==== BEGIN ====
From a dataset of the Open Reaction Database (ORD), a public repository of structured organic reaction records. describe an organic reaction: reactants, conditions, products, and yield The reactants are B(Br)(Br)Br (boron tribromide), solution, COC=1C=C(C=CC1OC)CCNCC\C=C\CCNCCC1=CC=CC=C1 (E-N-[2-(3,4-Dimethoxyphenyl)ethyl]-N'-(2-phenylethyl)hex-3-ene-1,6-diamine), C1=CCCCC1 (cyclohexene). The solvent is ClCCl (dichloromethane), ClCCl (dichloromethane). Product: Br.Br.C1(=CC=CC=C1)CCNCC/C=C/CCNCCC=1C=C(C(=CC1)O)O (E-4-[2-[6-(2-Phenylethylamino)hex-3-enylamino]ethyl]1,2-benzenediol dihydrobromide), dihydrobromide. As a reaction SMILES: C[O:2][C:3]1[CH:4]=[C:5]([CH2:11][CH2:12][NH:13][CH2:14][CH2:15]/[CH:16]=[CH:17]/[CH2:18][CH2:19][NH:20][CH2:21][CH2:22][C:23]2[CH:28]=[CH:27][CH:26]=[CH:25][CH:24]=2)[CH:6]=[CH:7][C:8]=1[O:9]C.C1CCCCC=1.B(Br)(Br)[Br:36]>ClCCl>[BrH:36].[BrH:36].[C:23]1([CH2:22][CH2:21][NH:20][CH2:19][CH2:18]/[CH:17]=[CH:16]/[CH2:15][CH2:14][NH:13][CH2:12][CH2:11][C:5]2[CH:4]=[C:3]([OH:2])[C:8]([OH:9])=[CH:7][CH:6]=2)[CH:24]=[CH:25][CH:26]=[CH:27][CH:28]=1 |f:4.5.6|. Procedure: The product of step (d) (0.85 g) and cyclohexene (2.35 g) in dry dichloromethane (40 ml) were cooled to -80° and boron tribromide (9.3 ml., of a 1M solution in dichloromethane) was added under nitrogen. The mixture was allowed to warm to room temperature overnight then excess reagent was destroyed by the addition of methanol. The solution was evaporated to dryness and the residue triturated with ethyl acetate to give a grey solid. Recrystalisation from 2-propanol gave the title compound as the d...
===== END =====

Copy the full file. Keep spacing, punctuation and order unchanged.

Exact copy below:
From a dataset of the Open Reaction Database (ORD), a public repository of structured organic reaction records. describe an organic reaction: reactants, conditions, products, and yield The reactants are B(Br)(Br)Br (boron tribromide), solution, COC=1C=C(C=CC1OC)CCNCC\C=C\CCNCCC1=CC=CC=C1 (E-N-[2-(3,4-Dimethoxyphenyl)ethyl]-N'-(2-phenylethyl)hex-3-ene-1,6-diamine), C1=CCCCC1 (cyclohexene). The solvent is ClCCl (dichloromethane), ClCCl (dichloromethane). Product: Br.Br.C1(=CC=CC=C1)CCNCC/C=C/CCNCCC=1C=C(C(=CC1)O)O (E-4-[2-[6-(2-Phenylethylamino)hex-3-enylamino]ethyl]1,2-benzenediol dihydrobromide), dihydrobromide. As a reaction SMILES: C[O:2][C:3]1[CH:4]=[C:5]([CH2:11][CH2:12][NH:13][CH2:14][CH2:15]/[CH:16]=[CH:17]/[CH2:18][CH2:19][NH:20][CH2:21][CH2:22][C:23]2[CH:28]=[CH:27][CH:26]=[CH:25][CH:24]=2)[CH:6]=[CH:7][C:8]=1[O:9]C.C1CCCCC=1.B(Br)(Br)[Br:36]>ClCCl>[BrH:36].[BrH:36].[C:23]1([CH2:22][CH2:21][NH:20][CH2:19][CH2:18]/[CH:17]=[CH:16]/[CH2:15][CH2:14][NH:13][CH2:12][CH2:11][C:5]2[CH:4]=[C:3]([OH:2])[C:8]([OH:9])=[CH:7][CH:6]=2)[CH:24]=[CH:25][CH:26]=[CH:27][CH:28]=1 |f:4.5.6|. Procedure: The product of step (d) (0.85 g) and cyclohexene (2.35 g) in dry dichloromethane (40 ml) were cooled to -80° and boron tribromide (9.3 ml., of a 1M solution in dichloromethane) was added under nitrogen. The mixture was allowed to warm to room temperature overnight then excess reagent was destroyed by the addition of methanol. The solution was evaporated to dryness and the residue triturated with ethyl acetate to give a grey solid. Recrystalisation from 2-propanol gave the title compound as the d...